When the Windows virtual machine rebooted the mouse pointer was just fine. However, Ubuntu kept the two pointers and the near impossible clicking. This even happened in full screen mode. In fact, although I got Ubuntu to work I was not impressed with the way it ran. It was one of the slowest virtual machines I have run. Since I was almost done testing Parallels I didn't try to solve the performance or mouse issues with Ubuntu.

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Mac OS X 10.4.8 on VMware Workstation

Before I got 10.4.4 running on my Toshiba laptop I managed to get Mac OS X 10.4.8 running in a VMware Workstation virtual machine. It took some doing, but I was able to get the networking functional. I installed Firefox across the Internet. It was cool.

OS X in a virtual machine is quite slow. Not necessarily slower than other virtual machines, but too slow to use heavily. I tried logging onto my work computer through GoToMyPC. It worked, but it was painfully slow. Now this is not the way to do this, but I would like to test this on a real Mac before buying one. GoToMyPC does not have a full screen mode when running from a Mac (this also applies to Ubuntu). GoToMyPC seems to be geared toward Windows clients accessing Windows workstations.

After doing the short version of testing 10.4.8 is when I got 10.4.4 working. Since 10.4.4 ran at normal speed (and quite snappy in performance) I concentrated on it and put aside 10.4.8. Well, that caused a problem. In my zest to get networking working on 10.4.4 I installed the software on my Toshiba for my built-in Ethernet card under Windows. I don't use this normally, but was desperate. I needed to know what Ethernet adapter I had, and I could not find that out without installing the drivers. Well, I got the information I wanted, but it did not help me get 10.4.4 working with my Ethernet adapter.

The next time I ran the 10.4.8 virtual machine it would not connect to the Internet. I tried a bunch of things, but in the end I think that VMware is binding to the Ethernet adapter and not my wireless adapter. I tried disabling the Ethernet adapter, but that did not change it. I wanted to delete the adapter, but I did not have that option. The delete option as grayed out.

At this point I started giving up on OS X testing. I could run either version without network access, and both versions would only run at 1024 x 768. I proved that it worked. I tested a few important things. I liked it a lot.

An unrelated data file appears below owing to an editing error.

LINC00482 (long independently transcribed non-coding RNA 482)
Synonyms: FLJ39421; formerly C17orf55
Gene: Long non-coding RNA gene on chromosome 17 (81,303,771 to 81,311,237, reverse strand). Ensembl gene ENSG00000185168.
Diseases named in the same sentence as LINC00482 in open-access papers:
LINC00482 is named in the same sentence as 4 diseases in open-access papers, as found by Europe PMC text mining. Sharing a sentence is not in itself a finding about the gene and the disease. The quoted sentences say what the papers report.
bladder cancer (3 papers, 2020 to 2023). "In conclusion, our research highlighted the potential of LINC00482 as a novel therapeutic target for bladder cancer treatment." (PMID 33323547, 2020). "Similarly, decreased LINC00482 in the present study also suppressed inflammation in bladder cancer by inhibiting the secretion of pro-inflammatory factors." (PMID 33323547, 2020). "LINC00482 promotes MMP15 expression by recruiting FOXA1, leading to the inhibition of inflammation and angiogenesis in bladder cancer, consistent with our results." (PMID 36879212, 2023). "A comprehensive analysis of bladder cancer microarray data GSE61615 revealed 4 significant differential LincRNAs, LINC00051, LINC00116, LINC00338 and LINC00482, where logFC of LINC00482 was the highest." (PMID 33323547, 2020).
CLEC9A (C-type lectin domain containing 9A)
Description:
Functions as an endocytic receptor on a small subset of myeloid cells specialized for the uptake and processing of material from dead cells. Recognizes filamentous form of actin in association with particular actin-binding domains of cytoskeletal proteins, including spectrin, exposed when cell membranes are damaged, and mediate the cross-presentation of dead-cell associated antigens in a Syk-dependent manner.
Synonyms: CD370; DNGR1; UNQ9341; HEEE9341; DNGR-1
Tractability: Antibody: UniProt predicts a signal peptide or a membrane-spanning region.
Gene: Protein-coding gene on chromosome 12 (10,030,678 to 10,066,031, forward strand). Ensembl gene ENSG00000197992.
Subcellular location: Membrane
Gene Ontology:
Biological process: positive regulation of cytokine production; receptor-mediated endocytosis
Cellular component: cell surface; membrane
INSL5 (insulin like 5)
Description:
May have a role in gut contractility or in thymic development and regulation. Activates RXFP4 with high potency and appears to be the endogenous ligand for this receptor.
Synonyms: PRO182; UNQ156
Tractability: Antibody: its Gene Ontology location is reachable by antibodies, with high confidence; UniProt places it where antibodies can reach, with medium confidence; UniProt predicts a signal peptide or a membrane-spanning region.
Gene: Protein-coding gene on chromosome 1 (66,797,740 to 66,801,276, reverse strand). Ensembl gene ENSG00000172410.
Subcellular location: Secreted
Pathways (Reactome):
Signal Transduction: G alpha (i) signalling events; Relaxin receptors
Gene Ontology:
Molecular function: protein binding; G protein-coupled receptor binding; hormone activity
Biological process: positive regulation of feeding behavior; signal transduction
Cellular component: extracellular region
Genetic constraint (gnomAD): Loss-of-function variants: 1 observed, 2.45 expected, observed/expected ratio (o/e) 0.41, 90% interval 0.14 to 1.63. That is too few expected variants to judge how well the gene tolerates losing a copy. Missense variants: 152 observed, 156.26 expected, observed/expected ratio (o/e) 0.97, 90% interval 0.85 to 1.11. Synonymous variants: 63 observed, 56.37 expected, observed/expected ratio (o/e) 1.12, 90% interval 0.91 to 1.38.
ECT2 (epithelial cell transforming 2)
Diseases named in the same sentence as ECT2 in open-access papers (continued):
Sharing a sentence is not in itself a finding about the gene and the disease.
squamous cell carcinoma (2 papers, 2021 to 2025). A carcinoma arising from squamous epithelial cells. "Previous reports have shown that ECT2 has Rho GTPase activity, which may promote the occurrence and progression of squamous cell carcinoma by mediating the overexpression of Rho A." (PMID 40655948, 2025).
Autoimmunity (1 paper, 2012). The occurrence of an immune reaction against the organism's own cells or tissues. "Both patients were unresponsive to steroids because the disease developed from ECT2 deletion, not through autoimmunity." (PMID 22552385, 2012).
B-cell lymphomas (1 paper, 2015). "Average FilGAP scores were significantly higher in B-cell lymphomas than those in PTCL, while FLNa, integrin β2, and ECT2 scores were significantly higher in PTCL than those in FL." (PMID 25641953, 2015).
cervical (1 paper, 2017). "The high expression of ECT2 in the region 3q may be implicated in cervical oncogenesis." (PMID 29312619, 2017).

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Mac OS X - General Observations

After spending quite a few hours in OS X I have some general observations that are not related to all this hokey testing.

Let's start with the bad. Mac users want to believe that OS X is the greatest thing since sliced bread. In Apple's lust to "prove" they didn't copy Microsoft on anything they have done things that are less user friendly. Here are some things that I don't like, and some of them are just wrong:

  1. You can only resize windows on the right side. If your application launches on the right side of the desktop and you need to make it larger you have to first move it to the left and then expand the application to the right. This is just plain wrong. The same would be said of an application to low on the desktop, you move it up then resize it down. To make this even worse, you actually have to do all your resizing of an application by its lower right hand corner. You can't even use the side of the application. And... the mouse pointer doesn't change when you are trying to grab the corner. This is poor usability, not the excellent usability that Apple is known for. I can only assume Apple is being different from Microsoft here to the point of arrogance.
  2. I am having a hard time understanding "aliases." I tried to create a shortcut to a network folder. It is a simple folder with a few text files I keep notes in (such as the notes I took during all this OS X testing). I created an alias in my Mac virtual machine to the network folder, and then copied that alias to the Mac desktop.

    When I edited one of the text files and saved it the Mac VM saw it was changed, but under Windows the file was never changed on the network. So I tried copying the file to the folder on the network. It showed up as changed when looking at it from the Mac VM, but not from Windows. However, when I deleted the file it really did delete it and not just put it in the trash. Oops!

    This could be related to having networking working only in a virtual machine (I never got it working when fully booted to OS X), but it was strange behavior.